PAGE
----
I’ve spent the past couple of days looking at the Linux course on Udemy and one of the issues for me is that it dives right into commands with no background. However I am also working from an exam guide that starts with a basic introduction to Linux, so that is where I am choosing to start; lets understand what it is we are looking at before we start playing with it.
What is Linux?
Simply put, Linux is an operating system. Most of us are familiar with operating systems and if we use computers, or have a smart phone, then whether we know it or not, we are using an operating system. Most folks are going to be familiar with Windows (in its various versions) or perhaps Mac OS if you are an Apple user. Smart phone and tablet folks likely know either Android or iOS, and with the advent of the Chrome Book, some of you may be familiar with Chrome OS.
Linux is just like that, it is an operating system. However to say that Linux is just another operating system would be wrong as there are some major differences between Linux and other OS’s.
Before we dig too deep into that, lets look at what an operating system is. Operating systems provide a number of key functions:
- Application platform – the framework required for our applications to run on.
- Hardware Interface – it acts as a buffer between hardware and applications, because not all computers are the same or have the same components.
- Data Storage – provides reliable and secure places to store user files.
- Security – provides for rules and policies regarding the security of user data..
- Connectivity – allows users to connect with peripherals or the web, and other networks.
So what makes Linux different?
History is what makes Linux different. Until Linux came along, almost all operating systems were controlled by corporations. Each one invested money in research and development and required a fee for the use of its operating system. At the time, the OS’s available were DOS, Mac and Unix, and Windows was just appearing on the horizon.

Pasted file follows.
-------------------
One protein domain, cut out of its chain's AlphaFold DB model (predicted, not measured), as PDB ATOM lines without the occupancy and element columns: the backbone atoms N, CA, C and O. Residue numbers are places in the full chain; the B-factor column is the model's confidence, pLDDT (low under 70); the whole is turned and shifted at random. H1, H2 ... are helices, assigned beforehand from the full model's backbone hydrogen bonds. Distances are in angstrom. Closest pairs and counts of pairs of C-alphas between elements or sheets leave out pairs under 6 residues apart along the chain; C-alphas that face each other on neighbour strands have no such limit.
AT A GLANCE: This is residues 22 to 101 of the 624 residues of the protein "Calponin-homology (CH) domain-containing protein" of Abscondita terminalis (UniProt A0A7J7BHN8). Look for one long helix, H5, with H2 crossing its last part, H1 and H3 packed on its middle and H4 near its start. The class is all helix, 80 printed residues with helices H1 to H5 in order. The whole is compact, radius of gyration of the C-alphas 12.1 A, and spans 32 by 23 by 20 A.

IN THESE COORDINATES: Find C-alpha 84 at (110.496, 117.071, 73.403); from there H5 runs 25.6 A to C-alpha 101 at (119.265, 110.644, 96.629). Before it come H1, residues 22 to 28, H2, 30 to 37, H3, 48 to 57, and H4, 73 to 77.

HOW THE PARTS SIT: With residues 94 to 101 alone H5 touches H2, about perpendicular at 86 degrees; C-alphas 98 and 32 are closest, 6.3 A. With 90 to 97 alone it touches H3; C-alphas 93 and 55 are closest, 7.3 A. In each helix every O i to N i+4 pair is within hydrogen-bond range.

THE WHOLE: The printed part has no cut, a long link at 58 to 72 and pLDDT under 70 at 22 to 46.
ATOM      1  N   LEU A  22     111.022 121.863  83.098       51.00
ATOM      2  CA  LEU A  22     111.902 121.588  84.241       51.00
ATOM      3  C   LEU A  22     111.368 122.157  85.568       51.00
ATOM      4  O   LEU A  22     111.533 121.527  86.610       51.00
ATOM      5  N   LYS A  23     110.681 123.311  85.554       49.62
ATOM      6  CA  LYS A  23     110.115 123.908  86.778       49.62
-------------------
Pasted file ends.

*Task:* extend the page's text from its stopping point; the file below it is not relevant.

Linux broke this model by being offered to the world for free. So how did that come about?
It all goes back to Unix. At one time, the source code for Unix was offered free to universities for the purposes of education … and then it wasn’t. So a professor called Andrew Tanenbaum created a Unix kernel clone called Minix. Another chap by the name of Linus Torvalds in Finland liked the idea behind Minix, and created, as a part of his own studies, the first Linux kernel. Linux kernel v0.02 was released in October 1991, along with:
- Bash – A shell program
- Update – utility program
- GCC – C compiler
Not only did Torvalds post the source code on the internet, but he invited others to modify and improve the code, and over time an army of coders has worked on Linux, making it what it is today.
Another person of note in the story is Richard Stallman from MIT. In 1983, Stallman started the GNU project, which was based on the idea that the corporate model of software development was too restrictive as it is did not allow for the copying and free distribution of source code. One of the main applications that is covered by GNU is GCC (the GNU C Compiler). This influenced Torvalds who made extensive use of GCC as a part of Linux.
So the Linux kernel is freely available to anyone who wants it, but the kernel is not the only part of the operating system, which brings us to:
Distributions are essentially flavors of Linux. They all have the same kernel but are packaged with different applications and for different purposes. There are versions of Linux for embedded coding in applications like set top boxes, there are desktop versions and there are server versions and so on. Often these distributions are provided by corporations who sometimes charge for support of their distributions (Red hat for instance) while still offering free versions.
My current distribution of choice for my work laptop is Ubuntu. Currently I am running version 12.10 with XFCE as my desktop, Chrome as my browser and so on. I have a second machine that runs Debian in command line only so there is no desktop software.
Other applications for Linux include:
- file server
- print server
- web and email server
- data base server
As we will see in the course ahead of us, Linux is incredibly versatile, configurable, and reliable which makes it ideal for many of the roles in networking, and other applications.